7. Use TRY…CATCH for data access

When an error occurs in a TRY block, control is passed to the associated CATCH block. This allows you to handle errors gracefully and prevent them from propagating up to the calling code. By contrast, if you don’t use TRY…CATCH for data access, any errors that occur will be unhandled and will propagate up to the calling code, potentially causing your application to crash.

TRY…CATCH also allows you to roll back transactions, which is important for maintaining data integrity. In addition, it lets you log information about the error, which can be helpful for troubleshooting purposes.

8. Use nested transactions only if you really need them

If you have a stored procedure that calls another stored procedure, and both procedures have error handling, you may be tempted to use nested transactions. However, this can lead to problems if the inner stored procedure does not roll back properly.

For example, suppose you have a stored procedure that inserts data into a table. The stored procedure has error handling, so if there is an error, it will roll back the transaction. However, suppose the stored procedure calls another stored procedure that also inserts data into a table. If that stored procedure has an error, it will not roll back the transaction. This can lead to data being inserted into the table even though there was an error in the second stored procedure.

To avoid this problem, you should only use nested transactions if you are absolutely sure that the inner stored procedure will always roll back the transaction properly. If you’re not sure, it’s better to use two separate transactions.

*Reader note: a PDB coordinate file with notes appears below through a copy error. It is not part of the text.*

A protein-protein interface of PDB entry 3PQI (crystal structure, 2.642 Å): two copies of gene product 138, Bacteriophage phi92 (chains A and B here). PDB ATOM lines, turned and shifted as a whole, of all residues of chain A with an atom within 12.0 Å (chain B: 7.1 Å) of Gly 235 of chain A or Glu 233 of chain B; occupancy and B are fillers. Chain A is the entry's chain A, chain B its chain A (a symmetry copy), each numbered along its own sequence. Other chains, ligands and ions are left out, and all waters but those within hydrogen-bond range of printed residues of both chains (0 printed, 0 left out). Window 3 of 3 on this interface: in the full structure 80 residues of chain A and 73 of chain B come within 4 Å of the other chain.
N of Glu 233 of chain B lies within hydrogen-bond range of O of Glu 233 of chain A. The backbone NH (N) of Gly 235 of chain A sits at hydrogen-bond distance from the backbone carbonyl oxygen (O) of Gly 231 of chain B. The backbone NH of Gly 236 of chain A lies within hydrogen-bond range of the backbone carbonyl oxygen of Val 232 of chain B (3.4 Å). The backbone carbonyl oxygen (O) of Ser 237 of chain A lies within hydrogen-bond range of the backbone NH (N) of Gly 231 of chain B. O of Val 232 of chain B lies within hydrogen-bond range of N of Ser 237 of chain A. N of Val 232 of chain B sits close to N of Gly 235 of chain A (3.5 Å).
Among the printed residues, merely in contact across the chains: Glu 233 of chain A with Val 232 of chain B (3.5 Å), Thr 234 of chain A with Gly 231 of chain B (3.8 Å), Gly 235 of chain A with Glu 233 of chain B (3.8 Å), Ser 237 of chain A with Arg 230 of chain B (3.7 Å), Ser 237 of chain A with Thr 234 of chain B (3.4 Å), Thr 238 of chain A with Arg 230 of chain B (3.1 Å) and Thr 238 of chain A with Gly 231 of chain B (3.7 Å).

9. Keep transaction duration short

Long transactions increase the likelihood of blocking and deadlocks. They also make it more difficult to diagnose problems because it’s harder to identify which statement caused the error when there are many statements in a transaction.

If you do need to run a long transaction, consider using the NOLOCK hint to prevent blocking. This hint should be used with caution, however, as it can lead to dirty reads.

10. Test your error handling code

If you don’t test your error handling code, you won’t know if it works as expected. This can lead to unexpected results when your stored procedure is executed in a production environment.

Testing your error handling code also allows you to verify that the correct error message is displayed to the user. This is important because the error message should be clear and concise so that the user knows what to do next.

Finally, testing your error handling code ensures that your stored procedure will continue to work as expected even if the database or server changes.